In September I had the opportunity to explore the Canadian War Museum in Ottawa. It was a memorable visit charting Canada’s role as contributors to various war efforts as well as active peace keepers around the world. My blog post from September 18th will provide a quick review, or fill in those that have only been following this blog for a short while.
It is Remembrance Day today, and with that I want to share a book title with you that has become my companion guide to Jane Urquart’s “The Stone Carvers”, a book we are reading in our book club this month.
Vimy – Canada’s Memorial to a Generation by Jacqueline Hucker and Julian Smith was published by Sanderling Press, Ottawa, 2012. ISBN 978-1-56592
The book charts the history of Canadian soldiers during WWI, it commemorates the loss of 60,000 Canadian soldiers’ lives, and it shares with us the moment the call for proposals went out to Walter Allward’s vision becoming reality. The monument has been restored recently. The authors captured this undertaking in word and image. I will leave you today with the quote from the back cover of “Vimy”:
Isolated on the ridge, the Vimy Monument rises from the ground and engages with both the landscape and the sky. Here its sculptural figures passionately perform their roles. As in a Greek tragedy, they speak to the nature of war and the ongoing human struggle to contain the forces of disorder – forces that are part of our own humanity…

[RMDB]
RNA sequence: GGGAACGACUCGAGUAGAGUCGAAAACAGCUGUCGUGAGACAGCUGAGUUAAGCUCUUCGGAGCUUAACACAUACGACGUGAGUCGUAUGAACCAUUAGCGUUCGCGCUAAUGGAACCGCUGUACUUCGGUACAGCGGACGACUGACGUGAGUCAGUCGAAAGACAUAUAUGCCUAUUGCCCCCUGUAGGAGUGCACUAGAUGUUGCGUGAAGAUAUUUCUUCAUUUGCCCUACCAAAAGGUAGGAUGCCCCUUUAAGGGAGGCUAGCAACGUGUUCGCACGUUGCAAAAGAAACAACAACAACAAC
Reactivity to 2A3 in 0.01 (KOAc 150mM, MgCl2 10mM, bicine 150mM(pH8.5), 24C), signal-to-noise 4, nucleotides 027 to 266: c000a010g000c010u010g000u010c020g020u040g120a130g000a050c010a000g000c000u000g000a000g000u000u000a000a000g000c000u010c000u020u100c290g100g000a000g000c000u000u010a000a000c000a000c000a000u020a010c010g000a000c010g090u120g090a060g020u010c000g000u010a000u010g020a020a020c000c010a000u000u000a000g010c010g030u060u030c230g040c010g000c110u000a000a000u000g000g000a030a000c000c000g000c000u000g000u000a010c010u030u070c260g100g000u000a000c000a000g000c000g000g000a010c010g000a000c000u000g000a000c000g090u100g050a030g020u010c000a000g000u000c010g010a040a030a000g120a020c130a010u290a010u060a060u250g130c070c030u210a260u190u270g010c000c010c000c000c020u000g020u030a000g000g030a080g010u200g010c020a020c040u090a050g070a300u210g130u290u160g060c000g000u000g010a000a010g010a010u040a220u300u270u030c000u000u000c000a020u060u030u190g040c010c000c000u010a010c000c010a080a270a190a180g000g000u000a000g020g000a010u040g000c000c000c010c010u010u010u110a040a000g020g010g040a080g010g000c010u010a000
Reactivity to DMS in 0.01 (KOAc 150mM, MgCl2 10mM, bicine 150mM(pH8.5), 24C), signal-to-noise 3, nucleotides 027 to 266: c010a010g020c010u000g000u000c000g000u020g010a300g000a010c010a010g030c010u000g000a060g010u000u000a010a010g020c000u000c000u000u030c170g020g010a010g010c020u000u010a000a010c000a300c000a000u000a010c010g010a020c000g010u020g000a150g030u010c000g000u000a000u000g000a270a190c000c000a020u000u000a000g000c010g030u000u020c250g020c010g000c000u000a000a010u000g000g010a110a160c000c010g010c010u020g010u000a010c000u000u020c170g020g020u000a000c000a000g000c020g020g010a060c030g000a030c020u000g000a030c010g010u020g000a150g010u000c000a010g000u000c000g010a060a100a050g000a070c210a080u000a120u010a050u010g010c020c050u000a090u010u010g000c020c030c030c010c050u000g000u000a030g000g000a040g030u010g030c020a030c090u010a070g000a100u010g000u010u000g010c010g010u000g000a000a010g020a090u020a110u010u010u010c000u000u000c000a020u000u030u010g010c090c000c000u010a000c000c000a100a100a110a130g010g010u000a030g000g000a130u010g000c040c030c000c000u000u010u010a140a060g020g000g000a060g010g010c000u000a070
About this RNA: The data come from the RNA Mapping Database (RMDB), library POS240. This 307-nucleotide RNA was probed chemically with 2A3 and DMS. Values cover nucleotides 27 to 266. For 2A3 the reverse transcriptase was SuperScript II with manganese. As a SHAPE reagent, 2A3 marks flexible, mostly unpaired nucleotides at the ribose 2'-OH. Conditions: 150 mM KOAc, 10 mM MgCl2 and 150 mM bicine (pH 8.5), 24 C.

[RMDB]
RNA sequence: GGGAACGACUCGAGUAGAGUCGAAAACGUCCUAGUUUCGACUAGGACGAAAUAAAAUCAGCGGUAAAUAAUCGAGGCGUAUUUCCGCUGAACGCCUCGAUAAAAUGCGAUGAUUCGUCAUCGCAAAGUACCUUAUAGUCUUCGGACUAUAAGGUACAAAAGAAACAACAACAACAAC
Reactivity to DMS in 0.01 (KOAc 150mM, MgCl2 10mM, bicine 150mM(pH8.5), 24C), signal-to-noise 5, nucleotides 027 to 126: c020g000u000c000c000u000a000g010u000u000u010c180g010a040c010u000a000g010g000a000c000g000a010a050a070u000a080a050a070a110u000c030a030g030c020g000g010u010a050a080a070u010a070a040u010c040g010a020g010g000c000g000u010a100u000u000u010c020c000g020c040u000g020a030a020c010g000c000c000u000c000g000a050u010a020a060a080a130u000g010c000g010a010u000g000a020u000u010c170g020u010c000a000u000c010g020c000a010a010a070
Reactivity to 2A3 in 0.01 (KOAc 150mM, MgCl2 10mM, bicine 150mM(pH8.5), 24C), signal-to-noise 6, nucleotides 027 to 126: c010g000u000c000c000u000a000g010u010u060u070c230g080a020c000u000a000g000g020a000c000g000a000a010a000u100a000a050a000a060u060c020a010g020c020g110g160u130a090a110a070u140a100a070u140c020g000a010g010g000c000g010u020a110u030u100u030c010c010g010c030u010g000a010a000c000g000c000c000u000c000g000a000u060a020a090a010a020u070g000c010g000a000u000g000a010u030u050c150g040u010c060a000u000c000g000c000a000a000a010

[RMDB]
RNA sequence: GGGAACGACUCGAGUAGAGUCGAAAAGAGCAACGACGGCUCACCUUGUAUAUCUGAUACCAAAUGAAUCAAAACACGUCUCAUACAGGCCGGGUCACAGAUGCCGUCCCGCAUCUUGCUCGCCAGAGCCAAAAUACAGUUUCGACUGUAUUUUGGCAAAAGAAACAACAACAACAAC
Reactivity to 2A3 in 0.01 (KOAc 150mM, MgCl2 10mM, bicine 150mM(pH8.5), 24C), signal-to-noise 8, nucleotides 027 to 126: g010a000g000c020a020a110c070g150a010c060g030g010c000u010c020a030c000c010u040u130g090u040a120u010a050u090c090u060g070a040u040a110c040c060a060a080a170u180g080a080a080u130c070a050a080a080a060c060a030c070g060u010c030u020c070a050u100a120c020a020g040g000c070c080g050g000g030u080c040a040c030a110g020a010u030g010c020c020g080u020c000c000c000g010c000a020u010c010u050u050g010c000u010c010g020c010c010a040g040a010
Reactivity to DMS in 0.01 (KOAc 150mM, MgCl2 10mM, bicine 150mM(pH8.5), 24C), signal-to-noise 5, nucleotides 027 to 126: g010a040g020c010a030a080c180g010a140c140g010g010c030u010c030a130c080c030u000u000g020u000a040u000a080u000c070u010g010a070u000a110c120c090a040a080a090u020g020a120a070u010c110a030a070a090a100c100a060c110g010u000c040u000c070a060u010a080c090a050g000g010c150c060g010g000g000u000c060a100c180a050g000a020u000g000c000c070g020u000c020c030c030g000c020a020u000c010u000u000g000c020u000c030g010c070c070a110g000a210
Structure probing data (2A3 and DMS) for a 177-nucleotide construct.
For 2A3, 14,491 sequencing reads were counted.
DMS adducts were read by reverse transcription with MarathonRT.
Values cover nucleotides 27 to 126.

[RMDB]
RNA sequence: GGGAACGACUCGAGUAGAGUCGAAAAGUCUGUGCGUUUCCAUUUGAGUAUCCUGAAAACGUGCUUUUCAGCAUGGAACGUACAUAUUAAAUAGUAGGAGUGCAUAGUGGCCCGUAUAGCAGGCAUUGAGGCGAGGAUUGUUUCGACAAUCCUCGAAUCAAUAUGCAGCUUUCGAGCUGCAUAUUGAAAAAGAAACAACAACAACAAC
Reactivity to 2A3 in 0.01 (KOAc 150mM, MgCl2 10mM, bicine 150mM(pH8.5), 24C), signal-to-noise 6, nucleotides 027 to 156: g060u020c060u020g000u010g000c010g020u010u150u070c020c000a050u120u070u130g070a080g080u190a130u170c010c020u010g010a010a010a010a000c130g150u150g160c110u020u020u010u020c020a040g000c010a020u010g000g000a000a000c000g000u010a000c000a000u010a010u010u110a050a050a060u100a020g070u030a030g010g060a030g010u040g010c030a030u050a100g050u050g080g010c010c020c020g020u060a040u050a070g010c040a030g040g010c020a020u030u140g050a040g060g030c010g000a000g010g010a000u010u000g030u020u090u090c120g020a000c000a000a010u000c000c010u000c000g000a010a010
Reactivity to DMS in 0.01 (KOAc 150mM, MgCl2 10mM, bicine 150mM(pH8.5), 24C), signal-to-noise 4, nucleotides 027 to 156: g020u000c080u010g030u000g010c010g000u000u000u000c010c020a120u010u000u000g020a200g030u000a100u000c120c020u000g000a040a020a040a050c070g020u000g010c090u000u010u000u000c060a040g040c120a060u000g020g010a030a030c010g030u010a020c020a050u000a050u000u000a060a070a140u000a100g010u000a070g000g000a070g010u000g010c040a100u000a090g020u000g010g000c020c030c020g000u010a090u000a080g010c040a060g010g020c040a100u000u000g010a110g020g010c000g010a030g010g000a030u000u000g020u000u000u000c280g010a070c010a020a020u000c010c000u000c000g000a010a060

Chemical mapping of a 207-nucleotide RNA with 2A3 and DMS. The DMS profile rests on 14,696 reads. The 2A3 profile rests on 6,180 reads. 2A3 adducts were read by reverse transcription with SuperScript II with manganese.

If you are looking to purchase a copy of this book contact the Canadian War Museum. I bought mine in the gift shop. Click on the highlighted words or call 1-800-555-5621
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Thank you Anna for this. I attended services here in Nova Scotia. Both my sons are in the Navy, one on each coast. It is important that Canadians remember why we live in a country that gives us the opportunity to safe and free from war.
Thanks for weighing in, Katine!